Mother Nature is as unpredictable as she is unrelenting, and that is why companies are smart to have in place business continuity management systems (BCM) sooner rather than later.
As we all know, the longer a company experiences downtime, the more money it loses, not to mention reputational damage and loss of market share. Anticipating the likelihood of severe events and mitigating downtime that follows is a wise investment of time and manpower. But it is important not to equate emergency management or crisis response plans to a BCM system. The former are appropriate for specific catastrophic incidents, such as a computer network failure at a power plant, structural failure at an offshore oil rig, or a cyber-attack. While having such emergency management and crisis response plans in place is important, they are different from a BCM plan, which guides the business in the event of a large-scale, long-term disruption resulting from extreme weather and natural disasters – or man-made disasters such as terrorism.
What is a BCM system?
A BCM system is a holistic management process that identifies potential threats and vulnerabilities to a company’s business and operations, develops strategies to make operations resilient to a large-scale event, and employs procedures to quickly restore services and continue operations. This is done through a comprehensive set of arrangements and processes that define specific measures a company can proactively follow to prepare for a crisis or disaster, hopefully prevent some of the worst scenarios, respond during the actual crisis, and effectively manage the long-term recovery (see illustration below). Its purpose is to restore mission critical services and operations following a disruptive event as quickly and effectively as possible.
There are six key steps to building a BCM plan:
Step 1: Establish Planning Roles and Responsibilities
Identifying and understanding who in the company is responsible for specific essential tasks during and after a severe event is critical to effectively responding and recovering from the event.
Step 2: Conduct Risk Assessment
Understanding all the risks that can impact the business during a severe event is critical to effectively managing them. Companies should conduct a thorough risk assessment to identify and prioritize all risks that could arise during a severe event.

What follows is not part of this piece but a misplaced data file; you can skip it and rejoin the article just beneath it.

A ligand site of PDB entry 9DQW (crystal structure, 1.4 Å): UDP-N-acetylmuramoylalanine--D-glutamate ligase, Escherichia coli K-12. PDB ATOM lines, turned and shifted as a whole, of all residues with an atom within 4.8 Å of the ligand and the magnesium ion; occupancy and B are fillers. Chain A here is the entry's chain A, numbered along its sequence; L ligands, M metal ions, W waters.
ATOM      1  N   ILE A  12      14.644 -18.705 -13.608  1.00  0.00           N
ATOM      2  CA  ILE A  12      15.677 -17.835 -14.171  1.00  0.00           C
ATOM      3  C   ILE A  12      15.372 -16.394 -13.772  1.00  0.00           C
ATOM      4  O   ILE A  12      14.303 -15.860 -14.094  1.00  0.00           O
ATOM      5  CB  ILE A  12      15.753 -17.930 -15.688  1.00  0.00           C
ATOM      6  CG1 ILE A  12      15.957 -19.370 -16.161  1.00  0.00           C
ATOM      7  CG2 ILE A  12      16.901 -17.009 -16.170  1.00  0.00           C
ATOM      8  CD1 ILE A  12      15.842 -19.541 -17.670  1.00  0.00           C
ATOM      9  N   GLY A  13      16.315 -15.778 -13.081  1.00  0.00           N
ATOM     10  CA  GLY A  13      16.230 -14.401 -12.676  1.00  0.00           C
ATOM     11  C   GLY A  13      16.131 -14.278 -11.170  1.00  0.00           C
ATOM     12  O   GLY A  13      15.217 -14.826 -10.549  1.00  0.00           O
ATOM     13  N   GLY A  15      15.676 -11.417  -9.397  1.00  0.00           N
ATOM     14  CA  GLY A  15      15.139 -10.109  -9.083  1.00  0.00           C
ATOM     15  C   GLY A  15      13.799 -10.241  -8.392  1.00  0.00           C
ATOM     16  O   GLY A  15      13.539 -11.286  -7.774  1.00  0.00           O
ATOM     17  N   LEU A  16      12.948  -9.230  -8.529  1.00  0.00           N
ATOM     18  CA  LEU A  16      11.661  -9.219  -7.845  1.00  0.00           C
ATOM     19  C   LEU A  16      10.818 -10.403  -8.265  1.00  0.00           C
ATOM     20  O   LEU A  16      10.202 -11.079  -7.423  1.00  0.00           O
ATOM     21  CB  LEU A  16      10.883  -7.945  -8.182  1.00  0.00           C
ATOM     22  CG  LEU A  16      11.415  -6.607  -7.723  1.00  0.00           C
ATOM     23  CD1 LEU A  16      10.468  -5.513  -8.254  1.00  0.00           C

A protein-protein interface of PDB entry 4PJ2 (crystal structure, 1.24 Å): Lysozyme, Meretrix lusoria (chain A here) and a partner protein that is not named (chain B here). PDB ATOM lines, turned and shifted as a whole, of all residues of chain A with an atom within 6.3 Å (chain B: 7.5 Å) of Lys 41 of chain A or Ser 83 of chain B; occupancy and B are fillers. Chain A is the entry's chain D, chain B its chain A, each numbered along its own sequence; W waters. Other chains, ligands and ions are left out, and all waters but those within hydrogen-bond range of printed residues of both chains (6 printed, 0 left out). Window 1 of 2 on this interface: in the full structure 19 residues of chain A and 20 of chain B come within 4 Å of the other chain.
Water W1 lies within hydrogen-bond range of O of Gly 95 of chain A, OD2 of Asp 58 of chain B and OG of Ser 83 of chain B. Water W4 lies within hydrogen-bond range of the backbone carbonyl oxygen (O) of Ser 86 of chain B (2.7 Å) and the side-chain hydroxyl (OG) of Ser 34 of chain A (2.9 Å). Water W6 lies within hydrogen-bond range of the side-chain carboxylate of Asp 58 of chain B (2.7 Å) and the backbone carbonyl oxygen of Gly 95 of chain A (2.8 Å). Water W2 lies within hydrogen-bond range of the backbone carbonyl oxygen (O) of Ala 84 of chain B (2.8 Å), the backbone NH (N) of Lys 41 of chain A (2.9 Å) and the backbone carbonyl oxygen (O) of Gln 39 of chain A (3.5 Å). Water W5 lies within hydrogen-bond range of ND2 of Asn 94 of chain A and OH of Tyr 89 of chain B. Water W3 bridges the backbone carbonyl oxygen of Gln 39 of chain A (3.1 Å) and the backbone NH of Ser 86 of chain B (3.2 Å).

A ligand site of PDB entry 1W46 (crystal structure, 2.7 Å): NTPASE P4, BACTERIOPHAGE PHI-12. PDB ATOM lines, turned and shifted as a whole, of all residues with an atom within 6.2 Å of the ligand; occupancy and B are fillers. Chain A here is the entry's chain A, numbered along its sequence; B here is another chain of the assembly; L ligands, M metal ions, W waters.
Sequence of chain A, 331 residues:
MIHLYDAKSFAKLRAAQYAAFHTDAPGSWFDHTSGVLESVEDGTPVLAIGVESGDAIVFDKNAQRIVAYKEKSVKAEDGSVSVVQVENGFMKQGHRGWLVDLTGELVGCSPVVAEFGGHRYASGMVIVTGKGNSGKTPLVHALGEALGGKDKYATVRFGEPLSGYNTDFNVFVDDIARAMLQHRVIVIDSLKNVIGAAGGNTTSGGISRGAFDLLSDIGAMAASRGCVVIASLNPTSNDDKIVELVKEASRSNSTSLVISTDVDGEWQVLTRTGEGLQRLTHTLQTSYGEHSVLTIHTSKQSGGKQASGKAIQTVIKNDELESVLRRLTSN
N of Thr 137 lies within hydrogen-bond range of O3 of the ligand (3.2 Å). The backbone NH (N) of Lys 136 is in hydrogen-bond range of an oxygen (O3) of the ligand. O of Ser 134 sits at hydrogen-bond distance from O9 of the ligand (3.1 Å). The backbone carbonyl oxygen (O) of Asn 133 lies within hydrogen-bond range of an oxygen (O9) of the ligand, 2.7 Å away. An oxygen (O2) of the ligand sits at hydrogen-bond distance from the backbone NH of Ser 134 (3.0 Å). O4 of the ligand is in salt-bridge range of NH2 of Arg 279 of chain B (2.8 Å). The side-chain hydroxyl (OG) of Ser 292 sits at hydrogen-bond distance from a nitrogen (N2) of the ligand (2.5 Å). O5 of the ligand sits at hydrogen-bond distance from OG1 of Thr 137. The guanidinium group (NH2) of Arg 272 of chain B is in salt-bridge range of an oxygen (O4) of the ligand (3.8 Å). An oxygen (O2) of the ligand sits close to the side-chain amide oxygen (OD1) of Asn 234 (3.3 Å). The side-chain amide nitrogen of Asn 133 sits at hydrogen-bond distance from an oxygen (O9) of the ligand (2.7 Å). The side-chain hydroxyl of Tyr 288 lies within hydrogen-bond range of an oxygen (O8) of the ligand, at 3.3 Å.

Step 3: Conduct Business Impact Analysis
Determining the impacts of all identified risks on specific business processes will help companies to appropriately prioritize available resources to mitigate the loss or disruption of key operations and services.
Step 4: Develop Continuity Strategies
Having plans, procedures and agreements, such as memorandums of understanding with emergency suppliers, in place ahead of time to prevent, detect, respond, and recover from severe events are fundamental building blocks to sustaining operations, no matter the disruption.
Step 5: Plan Testing, Training, and Exercises
There’s an adage in the risk management business that says, “You must test to ensure success.” Once a business continuity plan has been developed, it is wise to take the time to train staff so they are familiar with their responsibilities, and conduct simulation exercises to put the plan into practice so that when a severe event occurs, the company will be prepared.
Step 6: Plan Maintenance
Things inevitably change within a business over time, whether adding facilities, shifting personnel to different locations, or changing suppliers and vendors. It is therefore important to regularly review and update the business continuity plan, ideally whenever there is a change to the business or operations. This will keep companies in the best possible position to manage unforeseen severe events when they occur.
Severe weather events or other disasters that can cause a lengthy disruption in operations are bound to occur, so smart companies are taking the time to plan ahead and anticipate those situations. Having a BCM system in place, and regularly reviewing, updating and practicing it, will help companies weather the storm and resume regular operations – and lose less money – when a severe event inevitably occurs.
Nicholas Bahr is global practice leader for operational risk management at DuPont Sustainable Solutions. DuPont Sustainable Solutions (DSS), a business unit of DowDuPont Specialty Products, is a leading provider of world-class operations consulting services to help organizations transform and optimize their processes, technologies and capabilities. DSS is committed to improving the safety, productivity and sustainability of organizations around the world. Additional information is available at: DuPont
Main Image: Floodwaters left in the wake of Hurricane Harvey–Copyright Scott Olson, Getty Images